All riders deserve mobility independence and personal dignity when using any form of public transportation, including ADA paratransit.

The presence of a mobility aid should never detract from a rider’s ability to receive a level of service that provides both.

This is why UZURV spends so much time and effort guiding our drivers on the best ways to assist passengers using mobility aids.

According to the 2017 National Household Travel Survey conducted by the Federal Highway Administration, more than 57% of people with disabilities use one or more mobility aids, including:


Walking Canes




Manual Wheelchairs


Motorized Wheelchairs




White Canes for Visual Impairments


Guide Dogs

During onboarding, UZURV drivers receive guidance on best practices when assisting a diverse range of people with disabilities. Including those who use these and other types of mobility aids.

UZURV’s Higher Level of Service

Service begins at the door.

UZURV is built as a door-to-door service. 

Our drivers are expected to exit the vehicle, meet the rider at the door, and transport them to the door where their trip ends. Our customers appreciate this, and for many the elevated service is safer and easier to use.

Drivers begin by asking, "How can I assist you to the vehicle today?"

Never assume.

By asking, UZURV drivers quickly learn:

  1. Does the rider actually need assistance? Always ask first!
  2. What type of assistance does the rider need?
  3. Does the rider have any personal boundaries for the type of assistance a UZURV driver may wish to provide?

This “ask first” approach builds trust and affirms UZURV’s belief that in most cases, the riders know their needs better than we do.

Personal Boundaries and Etiquette

Drivers seek permission before ever touching a rider or a rider’s mobility aid.

UZURV understands that many riders view mobility aids as extensions of themselves, touching them is no different than touching the rider. Drivers are told never to take control of a rider’s mobility aid.

Patient Communication is Effective Communication.

When speaking with a person using a mobility device, drivers make sure they are eye-to-eye with their rider.

Drivers are expected to speak directly to the rider—not the rider’s PCA or companion, not the rider’s Sign Language interpreter, not a family member, and certainly not the rider’s service animal.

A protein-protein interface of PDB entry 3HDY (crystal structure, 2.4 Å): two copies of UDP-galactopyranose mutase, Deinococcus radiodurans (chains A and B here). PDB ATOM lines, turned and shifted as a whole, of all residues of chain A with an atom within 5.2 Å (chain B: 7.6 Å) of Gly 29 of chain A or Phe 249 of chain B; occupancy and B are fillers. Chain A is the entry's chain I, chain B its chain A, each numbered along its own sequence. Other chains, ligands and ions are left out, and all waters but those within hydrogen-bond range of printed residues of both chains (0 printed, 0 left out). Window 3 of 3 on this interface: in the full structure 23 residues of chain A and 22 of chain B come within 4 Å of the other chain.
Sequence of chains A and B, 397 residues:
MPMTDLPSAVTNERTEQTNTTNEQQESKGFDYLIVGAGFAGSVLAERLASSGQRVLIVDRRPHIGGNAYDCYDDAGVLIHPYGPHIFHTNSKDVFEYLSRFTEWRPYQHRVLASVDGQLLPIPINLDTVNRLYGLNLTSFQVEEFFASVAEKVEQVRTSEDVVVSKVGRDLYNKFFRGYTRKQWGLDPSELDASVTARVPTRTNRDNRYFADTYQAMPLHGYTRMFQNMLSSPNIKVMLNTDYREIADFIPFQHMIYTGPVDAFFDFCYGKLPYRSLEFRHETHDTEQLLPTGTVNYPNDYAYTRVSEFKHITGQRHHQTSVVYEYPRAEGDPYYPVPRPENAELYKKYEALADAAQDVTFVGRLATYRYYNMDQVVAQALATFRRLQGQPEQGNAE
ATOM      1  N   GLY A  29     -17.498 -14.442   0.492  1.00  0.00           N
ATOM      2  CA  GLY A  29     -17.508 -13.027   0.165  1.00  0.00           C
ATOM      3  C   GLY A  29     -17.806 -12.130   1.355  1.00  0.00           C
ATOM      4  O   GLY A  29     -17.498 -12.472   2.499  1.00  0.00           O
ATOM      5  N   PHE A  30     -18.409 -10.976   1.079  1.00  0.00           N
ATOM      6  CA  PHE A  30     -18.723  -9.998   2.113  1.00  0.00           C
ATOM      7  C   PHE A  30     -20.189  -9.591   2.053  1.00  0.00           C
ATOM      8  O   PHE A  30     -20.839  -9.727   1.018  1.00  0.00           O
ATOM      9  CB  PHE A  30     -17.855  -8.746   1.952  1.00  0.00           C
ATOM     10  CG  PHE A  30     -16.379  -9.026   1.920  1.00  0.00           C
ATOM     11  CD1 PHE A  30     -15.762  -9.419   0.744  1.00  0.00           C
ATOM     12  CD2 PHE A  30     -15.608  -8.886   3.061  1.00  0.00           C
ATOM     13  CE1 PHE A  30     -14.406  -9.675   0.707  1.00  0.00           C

Finally, we remind drivers that when communicating with a customer with a speech impediment, it’s disrespectful to rush the rider or to try and finish their thoughts to make the conversation go faster.

When a Passenger Needs a Wheelchair-Accessible Vehicle

UZURV partners with qualified Wheelchair-Accessible Vehicle Providers with credentialed drivers to provide the higher level of service that many customers who utilize WAVs need to travel in safety and comfort.

Going Above and Beyond

Providing paratransit is more than ensuring safety or accessibility. Here is the step-by-step guidance we give drivers on how to best assist our paratransit riders:

  • Ask riders how they wish to be assisted; confirm the plan and provide service in a safe and deliberate manner.
  • Open doors for riders.
  • Park in a safe location away from cars or other obstacles that could get in the way of a smooth entry or exit from the vehicle.
  • Make boarding and exiting safer and easier by leaving room between the vehicle and the curb.
  • When possible, park near an accessible curb ramp or wheelchair loading zone.
  • Offer assistance with the seatbelt if it appears that the rider may need help.
  • Do not get behind the wheel until the rider has boarded, and do not begin the trip until the rider’s seatbelt is fastened.

What Riders are Saying

“Driver K.B. is so kind and pleasant, very punctual, and also assisted with the walker. He was the best!”

– MTA Maryland Rider Catrice G.

“Me and my wife are visually impaired and have service dogs. We went to vote, and the driver assisted us and made sure that we got properly attended to. We appreciate that the driver took care of us”

– COTA Ride K. S.